Nene, a decent and affable bloke by all accounts, fell on his failure to take the country into his confidence about his interactions with the Gupta brothers. His disclosure at the Justice Raymond Zondo State of Capture Inquiry that he met the Guptas at their Saxonwold compound more than once came back to haunt him.
Here was a man who we all cheered for saving us from indebtedness to the Russian nuclear deal, which would have enslaved us for generations, telling us that our trust in him was misplaced.
Some of his meetings with the Guptas took place when the family was already declared a national parasitic irritant by most South Africans.
And when his chair literally collapsed under him, the fall ushered in another sad day for a country that had been lied to repeatedly by the likes of Mosebenzi Zwane, Des van Rooyen and Faith Muthambi. It also cast aspersions on the kind of leaders we produce as a country. Mind you, our standards had become measurable through the Markus Joostes, Trevor Hooles and Hlaudi Motsoenengs of this world.
Even our moral compass had been championed by charlatans such as Paseka Motsoeneng, André Olivier and Lethebo Rabalago.
And therein lie our problems.
We have reversed from a beacon of hope that the world once saw us as.
We have normalised and made it acceptable to be treated in the worst manner possible by those we are supposed to hold accountable.
Yes, Nene was man enough to own up for his visits to the Guptas. He even asked the country to forgive him for this, and requested President Cyril Ramaphosa to relieve him of his duties. He also availed himself and his family to be subjected to any inquiry on graft.
His apology is as rare as honesty in South Africa’s body politic.
And for that he should be commended.
But the apology failed to take into account our right as a country to know how the Guptas managed to launch such a brazen heist on South Africa’s sovereignty and got away with what Public Enterprises Minister Pravin Gordhan estimates to be a R100 billion loot.
Nene should have known better.
His position as finance minister made him the chief executive of that entity called South Africa Incorporated (SA Inc).
It gave him keys to the public purses, and any oversight on his part was bound to have far-reaching implications for us as shareholders of the SA Inc.
We saw the results this week.
The rand, which is a measurement of our exposure to the outside world, flirted with R15 against the dollar on uncertainties over his future.
The yield on benchmark government bonds rose to levels last seen under former president Jacob Zuma’s reign as the executive director of SA Inc. The banking stocks are still in the red as a result of his misjudgments.
This just two weeks before he is supposed to deliver what is probably the country’s most important Medium-Term Budget Policy Statement (MTBPS) that is supposed to give meaning to Ramaphosa’s stimulus package.
Now Tito Mboweni will have to assure investors that the country is on a new recovery path that is centred on fiscal prudence.
He will have to assure ratings agencies that the economy has managed to crawl from near collapse to a country worth investing in.
This week’s announcement by rating agency Moody’s would have, in all probabilities, already factored in developments before Nene’s admission.
It is unlikely that they will change their view on South Africa’s credit rating.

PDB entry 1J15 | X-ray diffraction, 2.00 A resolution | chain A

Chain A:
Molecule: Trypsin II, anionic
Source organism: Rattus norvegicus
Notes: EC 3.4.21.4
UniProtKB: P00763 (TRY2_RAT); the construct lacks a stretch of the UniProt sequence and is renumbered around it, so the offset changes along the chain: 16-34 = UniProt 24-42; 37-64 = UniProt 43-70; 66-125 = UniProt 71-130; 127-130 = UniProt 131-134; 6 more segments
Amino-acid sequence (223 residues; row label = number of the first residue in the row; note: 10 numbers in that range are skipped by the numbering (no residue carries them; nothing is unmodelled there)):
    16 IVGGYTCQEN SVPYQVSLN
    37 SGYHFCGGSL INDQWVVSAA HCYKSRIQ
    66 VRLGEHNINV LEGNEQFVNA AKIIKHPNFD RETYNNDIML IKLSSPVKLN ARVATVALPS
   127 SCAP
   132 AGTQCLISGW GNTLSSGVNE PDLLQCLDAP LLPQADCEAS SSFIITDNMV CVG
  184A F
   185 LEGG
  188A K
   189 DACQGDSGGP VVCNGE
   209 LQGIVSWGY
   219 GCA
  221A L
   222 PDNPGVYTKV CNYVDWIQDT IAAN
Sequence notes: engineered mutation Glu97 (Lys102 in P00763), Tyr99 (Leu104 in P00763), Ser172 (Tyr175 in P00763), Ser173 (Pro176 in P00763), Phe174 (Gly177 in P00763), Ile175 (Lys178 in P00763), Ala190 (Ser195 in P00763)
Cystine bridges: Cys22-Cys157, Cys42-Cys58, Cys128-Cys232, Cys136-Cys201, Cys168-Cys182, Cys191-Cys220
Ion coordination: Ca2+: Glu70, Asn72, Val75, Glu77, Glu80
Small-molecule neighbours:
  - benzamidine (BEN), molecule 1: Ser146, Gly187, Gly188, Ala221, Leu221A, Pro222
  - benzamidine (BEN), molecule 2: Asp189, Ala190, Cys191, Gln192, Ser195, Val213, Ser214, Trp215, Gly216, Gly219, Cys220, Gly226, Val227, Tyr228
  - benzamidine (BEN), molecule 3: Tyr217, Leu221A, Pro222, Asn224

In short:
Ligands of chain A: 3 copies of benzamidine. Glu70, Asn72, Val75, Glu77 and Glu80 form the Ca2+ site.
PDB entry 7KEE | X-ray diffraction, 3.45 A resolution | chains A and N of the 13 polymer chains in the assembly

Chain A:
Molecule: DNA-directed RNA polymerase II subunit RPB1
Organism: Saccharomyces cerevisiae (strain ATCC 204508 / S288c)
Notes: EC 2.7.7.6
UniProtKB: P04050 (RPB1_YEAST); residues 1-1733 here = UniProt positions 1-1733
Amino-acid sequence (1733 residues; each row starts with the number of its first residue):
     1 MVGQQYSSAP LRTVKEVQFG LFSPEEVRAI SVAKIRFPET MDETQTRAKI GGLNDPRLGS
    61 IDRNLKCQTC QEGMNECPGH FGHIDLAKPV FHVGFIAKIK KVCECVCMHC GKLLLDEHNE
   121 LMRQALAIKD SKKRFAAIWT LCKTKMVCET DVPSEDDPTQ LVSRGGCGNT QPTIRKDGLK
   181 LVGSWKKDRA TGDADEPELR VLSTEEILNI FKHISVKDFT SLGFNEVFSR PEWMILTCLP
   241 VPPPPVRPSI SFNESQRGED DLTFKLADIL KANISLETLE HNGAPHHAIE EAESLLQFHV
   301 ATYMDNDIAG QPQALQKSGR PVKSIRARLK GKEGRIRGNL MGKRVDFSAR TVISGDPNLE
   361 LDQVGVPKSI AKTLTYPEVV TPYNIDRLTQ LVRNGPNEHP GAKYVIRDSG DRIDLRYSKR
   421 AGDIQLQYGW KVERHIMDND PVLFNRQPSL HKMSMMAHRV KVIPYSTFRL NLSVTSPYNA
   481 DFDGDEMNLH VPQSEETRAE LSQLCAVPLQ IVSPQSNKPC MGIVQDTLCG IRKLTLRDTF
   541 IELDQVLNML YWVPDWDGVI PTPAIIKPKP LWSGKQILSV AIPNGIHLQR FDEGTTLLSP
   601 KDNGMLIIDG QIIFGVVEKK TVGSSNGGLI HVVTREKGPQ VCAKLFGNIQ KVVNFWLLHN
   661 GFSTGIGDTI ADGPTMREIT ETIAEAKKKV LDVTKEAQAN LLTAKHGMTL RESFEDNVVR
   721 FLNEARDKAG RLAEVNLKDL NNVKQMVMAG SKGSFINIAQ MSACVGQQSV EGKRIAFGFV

The international ratings agencies would be far more interested on what the MTBPS says about the country’s future fortunes as an investment destination.
Any failure by Mboweni to send a message of stability could lead to worse capital outflows than the ones we experienced when former president Jacob Zuma fired Nene for refusing to sign the nuclear deal and cracking the whip on SAA.
It could trigger much bigger jitters on our economy at a time when investors have adopted a dim view on emerging economies. The world has become particularly intolerable of emerging economies.
Across the seas in Turkey the lira hit record lows, shedding more than 34percent of its value against the dollar after President Recep Tayyip Erdogan embarked on a mission to capture the country’s central bank.
The stock market also fell 17percent, while government borrowing costs rose to 18percent a year and inflation hit 15percent.
In Argentina, the peso fell nearly 50percent after the government unexpectedly asked for the early release of a $50billion (R741.78bn) loan from the International Monetary Fund two weeks ago, extending pre-existing fears over the country’s weakening economy and inflation running at 25.4percent this year.
South Africa is already battling to contain the fallout from the 1percentage point increase in VAT that was brought about by the escapades of one Tom Moyane.
The international trade factors have also not given us any respite, with US President Donald Trump’s adventures pushing us further into the red.
As tempting as his resignation sounds, it will remain just a populist reaction that failed to take into account the bigger implications of his actions on our economy.
At best, Nene needed to have taken us into his confidence and told us what he discussed with the Guptas at their family home.
He needed to come clean on whether he had any contribution to the Guptas’ rise from a negligible immigrant family that moved from a spaza shop-like computer business into a billion rand conglomerate.
He needed to tell us whether he had any influence on his son’s dealings with the Public Investment Corporation.
Nene may not have been the panacea for all the problems that have pushed our economy into a moribund state. However, his inability to level with us has left us no wiser on how the Guptas raided the national coffers. It also denied us an opportunity to decide whether to forgive him for what he asked to be forgiven for.
As Ramaphosa put it, we need to know all those who helped the Guptas to capture this country in order for us to move forward.